Although the prevention, detection and extinguishing of fires is highly automated, human input is still needed. All employees have completed Occupational Safety Card training, in addition to which, maintenance personnel have also completed Hot Work Card training. If necessary, AS1 first-hand extinguishing training is organised, and the exercises are also part of the sawmill’s routines. The exercises go over, among other things, the use of fire blankets, foam extinguishers and fire hydrants.

“Our approach is to first try to extinguish the fire on our own, and if that doesn’t work, we press the fire alarm button. We must not put ourselves or others in danger, of course. Not everyone will be able to leave the area immediately, however, because there must be people around to guide the fire brigade. In many cases, the forklift drivers are responsible for guiding traffic,” says Tonteri.

Precise guidelines

The equipment is maintained and tested every month, serviced every year, and inspected for operation by authorities every few years. The most important measure of all, however, is fire prevention. Tonteri says maintaining cleanliness is a priority in that respect to ensure that flammable substances do not accumulate in places where they do not belong. Production spaces should also be free from sawdust or fine dust, which at Koskisen is collected and transported by conveyors and pipes for use in heat production. Fires can also start outside the sawmill, which is why machinery must be parked at least 30 metres from a potentially burning structure.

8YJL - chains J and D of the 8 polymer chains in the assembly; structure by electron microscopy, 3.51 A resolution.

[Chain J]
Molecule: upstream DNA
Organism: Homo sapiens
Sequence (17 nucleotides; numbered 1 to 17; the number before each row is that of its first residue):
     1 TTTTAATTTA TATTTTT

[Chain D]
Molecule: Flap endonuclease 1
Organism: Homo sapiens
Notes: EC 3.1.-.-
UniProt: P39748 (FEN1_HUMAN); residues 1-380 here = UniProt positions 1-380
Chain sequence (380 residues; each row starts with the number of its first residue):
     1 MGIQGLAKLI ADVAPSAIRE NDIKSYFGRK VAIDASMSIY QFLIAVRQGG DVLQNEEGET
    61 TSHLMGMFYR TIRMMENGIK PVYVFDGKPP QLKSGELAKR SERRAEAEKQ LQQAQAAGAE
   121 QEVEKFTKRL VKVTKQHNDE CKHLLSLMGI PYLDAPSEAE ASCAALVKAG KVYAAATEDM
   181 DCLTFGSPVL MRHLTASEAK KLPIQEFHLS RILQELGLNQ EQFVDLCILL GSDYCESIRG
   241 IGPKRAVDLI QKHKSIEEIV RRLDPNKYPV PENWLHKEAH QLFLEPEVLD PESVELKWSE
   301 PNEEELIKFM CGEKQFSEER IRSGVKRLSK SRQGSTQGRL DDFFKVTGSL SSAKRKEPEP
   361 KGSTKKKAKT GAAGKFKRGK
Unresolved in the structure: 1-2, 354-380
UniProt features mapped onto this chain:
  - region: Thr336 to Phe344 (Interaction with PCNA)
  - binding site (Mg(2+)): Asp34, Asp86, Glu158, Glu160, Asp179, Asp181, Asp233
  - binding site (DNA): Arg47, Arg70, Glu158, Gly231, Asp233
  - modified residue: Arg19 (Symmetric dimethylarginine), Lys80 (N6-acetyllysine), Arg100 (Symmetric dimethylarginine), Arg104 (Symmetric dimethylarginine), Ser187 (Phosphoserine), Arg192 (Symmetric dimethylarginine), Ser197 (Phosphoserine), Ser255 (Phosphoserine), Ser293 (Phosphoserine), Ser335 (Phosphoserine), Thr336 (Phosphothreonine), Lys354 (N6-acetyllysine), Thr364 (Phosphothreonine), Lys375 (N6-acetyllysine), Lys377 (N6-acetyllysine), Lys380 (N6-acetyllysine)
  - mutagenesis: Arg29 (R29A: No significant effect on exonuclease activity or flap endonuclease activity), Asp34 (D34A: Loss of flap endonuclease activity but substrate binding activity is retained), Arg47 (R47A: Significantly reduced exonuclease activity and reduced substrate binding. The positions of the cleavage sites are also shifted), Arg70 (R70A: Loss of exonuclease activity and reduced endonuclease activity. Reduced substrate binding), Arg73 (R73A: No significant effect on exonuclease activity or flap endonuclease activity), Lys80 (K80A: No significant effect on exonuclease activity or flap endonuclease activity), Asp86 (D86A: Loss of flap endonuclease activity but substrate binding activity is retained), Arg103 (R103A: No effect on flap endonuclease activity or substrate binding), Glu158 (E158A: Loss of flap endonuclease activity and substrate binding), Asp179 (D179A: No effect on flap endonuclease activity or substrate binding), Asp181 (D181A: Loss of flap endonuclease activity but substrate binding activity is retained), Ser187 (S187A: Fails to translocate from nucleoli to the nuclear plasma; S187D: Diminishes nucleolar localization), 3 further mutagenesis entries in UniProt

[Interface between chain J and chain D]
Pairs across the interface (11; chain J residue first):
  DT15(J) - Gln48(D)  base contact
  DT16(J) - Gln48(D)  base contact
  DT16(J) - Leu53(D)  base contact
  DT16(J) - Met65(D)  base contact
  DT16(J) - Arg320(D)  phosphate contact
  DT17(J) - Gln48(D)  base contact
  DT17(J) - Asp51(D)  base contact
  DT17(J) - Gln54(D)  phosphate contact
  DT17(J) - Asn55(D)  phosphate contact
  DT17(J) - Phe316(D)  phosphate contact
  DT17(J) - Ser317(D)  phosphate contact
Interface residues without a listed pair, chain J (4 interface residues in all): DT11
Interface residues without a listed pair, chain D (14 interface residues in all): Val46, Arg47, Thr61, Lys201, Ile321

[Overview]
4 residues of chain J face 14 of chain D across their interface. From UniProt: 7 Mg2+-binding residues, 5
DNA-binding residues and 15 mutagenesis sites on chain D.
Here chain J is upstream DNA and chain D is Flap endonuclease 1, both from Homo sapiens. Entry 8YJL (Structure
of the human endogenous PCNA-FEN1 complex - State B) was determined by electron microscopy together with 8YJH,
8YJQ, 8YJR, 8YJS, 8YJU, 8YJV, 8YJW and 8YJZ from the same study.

“People are well-informed, and they understand the risks. We don’t see deliberate acts of negligence or recklessness here,” stresses Tonteri.

Sometimes maintenance work that entails a risk of fire does take place in the sawmill. Koskisen has its own hot work plan that again begins with cleaning.

“Before any work is started, the issuer of the hot work permit specifies, among other things, what is to be cleaned, what fire extinguishing equipment is to be provided and whether something needs to be covered. In spaces that may contain dust, a foam layer is applied before the hot work begins. Hot work is always performed by two people, and at Koskisen, the post-work fire watch is two hours instead of the usual one hour,” explains Tonteri.

If a fire were to ignite somewhere in the sawmill, however, flames are not the only threat: burning wood quickly generates considerable smoke. Smoke extraction has been a focus of the new sawmill, and mechanical fans efficiently blow smoke through the smoke exhaust vents.

Koskisen no longer has its own mill fire brigade and is instead served by the contractual fire brigade Järvelän VPK. Tonteri says the fire brigade carries out drills in the mill areas ten times a year and describes the co-operation as excellent. The fire brigade’s main “area of attack” is the inside yard of the mill. Tonteri considers the area difficult to navigate and, particularly to outsiders, confusing. Despite the drills and a visit from Päijät-Häme Rescue Services to familiarise themselves with the area, more signs are needed in order to ensure the fire extinguishing equipment gets to the optimal stations as quickly as possible.

“We believe we have done our best and taken all factors into consideration to ensure fire safety. My greatest wish, however, is that this is all unnecessary and these systems and equipment will never be needed,” Tonteri sums up.